KOTA KINABALU, July 6, 2015:
The earthquake that hit Sabah last June 5 has caused damages to infrastructure and public assets being assessed at RM94.8 million, said Sabah Special Functions Minister Datuk Teo Chee Kang.
He told the state legislative assembly sitting here today the assessment was based on a report received from the state Public Works Department covering 61 damaged buildings, including mosques, schools, hospitals and Ranau police headquarters.
It also involved 22 roads (three federal and 19 state roads), one bridge and 22 slopes (three federal and 19 state slopes).
“All the damages are in the district affected by the earthquake, including Ranau and Kota Belud,” said Teo, who was representing Chief Minister Datuk Seri Musa Aman when replying to a question from Datuk Seri Wilfred M. Bumburing (PKR-Tamparuli).
“A total of 136 houses in Kota Belud and 268 houses in Ranau were also slightly or moderately damaged,” he said, adding that the government would fix an appropriate rate for aid according to the level of damage that was validated by the district officer.
The sitting was also told that, apart from the mountain guides, the state government was not able to coordinate the Kinabalu Operation to search and rescue the stranded climbers on Mount Kinabalu without continuous communication with a personnel of Sabah Parks who was also stranded following the earthquake.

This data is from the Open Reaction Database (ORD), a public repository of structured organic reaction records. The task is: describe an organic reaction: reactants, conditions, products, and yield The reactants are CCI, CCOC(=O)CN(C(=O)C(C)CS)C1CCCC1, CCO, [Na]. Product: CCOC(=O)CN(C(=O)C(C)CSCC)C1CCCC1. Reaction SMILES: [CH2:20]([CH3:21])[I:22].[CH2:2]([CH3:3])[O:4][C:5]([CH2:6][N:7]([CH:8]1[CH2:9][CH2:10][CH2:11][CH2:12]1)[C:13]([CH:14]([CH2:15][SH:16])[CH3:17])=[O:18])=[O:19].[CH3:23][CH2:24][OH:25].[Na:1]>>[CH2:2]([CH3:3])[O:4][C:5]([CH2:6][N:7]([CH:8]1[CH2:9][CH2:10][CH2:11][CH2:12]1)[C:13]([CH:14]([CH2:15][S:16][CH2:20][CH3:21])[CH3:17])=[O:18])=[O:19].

Sabah Tourism, Culture and Environment Minister Datuk Masidi Manjun said Mithun J. Langgit became the state government’s strategy to obtain feedback on the situation faced by the climbers at the 4,095-metre summit.
“All kinds of allegations have been hurled against the rescue agencies following the failure of the rescue helicopter to land at the summit and provide food and warm clothing,” he said when replying to a supplementary question from Datuk Seri Lajim Ukin (PKR-Klias).
Hence, he said Mithun was the link to convey instructions to him and the stranded mountain guides to use their skills to bring the climbers down. He also clarified on the difficulties encountered by the rescue team while on the SAR operation, including the wind factor which posed an obstacle for the helicopter to land at 3,000-metre height despite making three attempts.
Subsequently food supplies and clothes thrown to the stranded victims could not be received as it fell 500 metres away from the targeted spot, he said.
The summit is free from fog between 6am to 7.30am but the SAR operation was deployed at 7.15am after the earthquake, measuring 5.9 on the Richter scale occurred, claiming 18 lives.